Folic acid supplements and risk of facial clefts: national population based case-control studyBMJ 2007; 334 doi: https://doi.org/10.1136/bmj.39079.618287.0B (Published 01 March 2007) Cite this as: BMJ 2007;334:464
- Allen J Wilcox, senior investigator1,
- Rolv Terje Lie, professor2,
- Kari Solvoll, retired3,
- Jack Taylor, senior investigator1,
- D Robert McConnaughey, senior programmer4,
- Frank Åbyholm, professor5,
- Hallvard Vindenes, consultant plastic surgeon6,
- Stein Emil Vollset, professor2,
- Christian A Drevon, professor3
- 1Epidemiology Branch, National Institute of Environmental Health Sciences/NIH, Durham, NC 27709, USA
- 2Department of Public Health and Primary Health Care, Section for Epidemiology and Medical Statistics, University of Bergen, Norway
- 3Department of Nutrition, Institute of Basic Medical Sciences, Faculty of Medicine, University of Oslo, Oslo, Norway
- 4WESTAT, Durham, NC
- 5Department of Plastic Surgery, Rikshospitalet, Oslo
- 6Department of Plastic Surgery, Haukeland University Hospital, Bergen
- Correspondence to: A J Wilcox
- Accepted 18 December 2006
Objective To explore the role of folic acid supplements, dietary folates, and multivitamins in the prevention of facial clefts.
Design National population based case-control study.
Setting Infants born 1996-2001 in Norway.
Participants 377 infants with cleft lip with or without cleft palate; 196 infants with cleft palate alone; 763 controls.
Main outcome measures Association of facial clefts with maternal intake of folic acid supplements, multivitamins, and folates in diet.
Results Folic acid supplementation during early pregnancy (≥400 µg/day) was associated with a reduced risk of isolated cleft lip with or without cleft palate after adjustment for multivitamins, smoking, and other potential confounding factors (adjusted odds ratio 0.61, 95% confidence interval 0.39 to 0.96). Independent of supplements, diets rich in fruits, vegetables, and other high folate containing foods reduced the risk somewhat (adjusted odds ratio 0.75, 0.50 to 1.11). The lowest risk of cleft lip was among women with folate rich diets who also took folic acid supplements and multivitamins (0.36, 0.17 to 0.77). Folic acid provided no protection against cleft palate alone (1.07, 0.56 to 2.03).
Conclusions Folic acid supplements during early pregnancy seem to reduce the risk of isolated cleft lip (with or without cleft palate) by about a third. Other vitamins and dietary factors may provide additional benefit.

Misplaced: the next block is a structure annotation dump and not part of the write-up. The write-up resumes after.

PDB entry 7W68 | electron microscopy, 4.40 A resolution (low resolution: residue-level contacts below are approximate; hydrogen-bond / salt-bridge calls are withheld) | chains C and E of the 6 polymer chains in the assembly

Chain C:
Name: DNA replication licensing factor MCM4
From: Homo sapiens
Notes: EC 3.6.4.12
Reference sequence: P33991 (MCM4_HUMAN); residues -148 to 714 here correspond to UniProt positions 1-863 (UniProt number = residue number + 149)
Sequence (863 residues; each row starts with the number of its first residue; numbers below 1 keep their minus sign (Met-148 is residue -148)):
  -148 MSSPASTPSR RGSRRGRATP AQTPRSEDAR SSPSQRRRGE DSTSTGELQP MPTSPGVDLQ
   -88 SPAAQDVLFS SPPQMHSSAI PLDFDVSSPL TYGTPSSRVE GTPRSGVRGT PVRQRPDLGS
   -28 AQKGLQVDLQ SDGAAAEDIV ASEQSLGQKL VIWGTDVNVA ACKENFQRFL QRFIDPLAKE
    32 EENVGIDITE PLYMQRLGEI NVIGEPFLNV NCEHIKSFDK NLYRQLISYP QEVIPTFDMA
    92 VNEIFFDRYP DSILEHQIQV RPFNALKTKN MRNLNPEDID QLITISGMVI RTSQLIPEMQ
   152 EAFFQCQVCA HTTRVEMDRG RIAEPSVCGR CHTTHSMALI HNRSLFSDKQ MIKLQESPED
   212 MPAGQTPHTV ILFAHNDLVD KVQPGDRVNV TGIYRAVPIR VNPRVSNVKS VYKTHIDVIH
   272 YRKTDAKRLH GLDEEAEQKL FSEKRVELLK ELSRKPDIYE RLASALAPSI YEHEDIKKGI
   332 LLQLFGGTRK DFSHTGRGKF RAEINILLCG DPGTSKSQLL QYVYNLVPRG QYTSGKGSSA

We are indebted to the dedicated staff who did the fieldwork for this study (Maria Acuero, Nina Hovland, Aase Gunn Mjaatvedt, Gunnar Åmlid, and Lil Stallone). We thank Donna Baird, Olga Basso, Freya Kamel, Matthew Longnecker, Ron Munger, Ruby Nguyen, Dale Sandler, Min Shi, and Clarice Weinberg for useful criticisms of earlier drafts of this paper.
Contributors: All authors made substantial contributions to the intellectual content of the manuscript and all have approved the final version. AJW originated the study, designed the field work, analysed the data, contributed critical insights in interpretation of data, and had primary responsibility for writing the paper. RTL originated the study, designed and supervised the field work, helped in analysis of data, and contributed critical insights in interpretation of data. KS contributed to the design of the field study, supervised the scanning and interpretation of the food frequency questionnaire, and participated in the interpretation of data. JT contributed substantially to the design of the field study. DRMcC made substantial contributions to the cleaning of the data, did the programming for data analysis, and contributed critical insights in interpretation. FÅ contributed to the design of the field study, provided clinical access to cases, and contributed critical insights in interpretation of data. HV contributed to the design of the field study, provided clinical access to cases, and contributed critical insights in interpretation of data. SEV contributed to the design of the field study and participated in the interpretation of data. CAD contributed to the design of the field study, designed the food frequency questionnaire, and participated in the interpretation of data. AJW is the guarantor.
Funding: Intramural Research Program of the NIH, National Institute of Environmental Health Sciences (NIEHS), the Johan Throne Holst Foundation for Nutrition Research, and the Thematic Area of Perinatal Nutrition at the Medical Faculty of University of Oslo, Norway.
Competing interests: None declared.
Ethical approval: Norwegian Data Inspectorate and Regional Medical Ethics Committee of Western Norway.
- Accepted 18 December 2006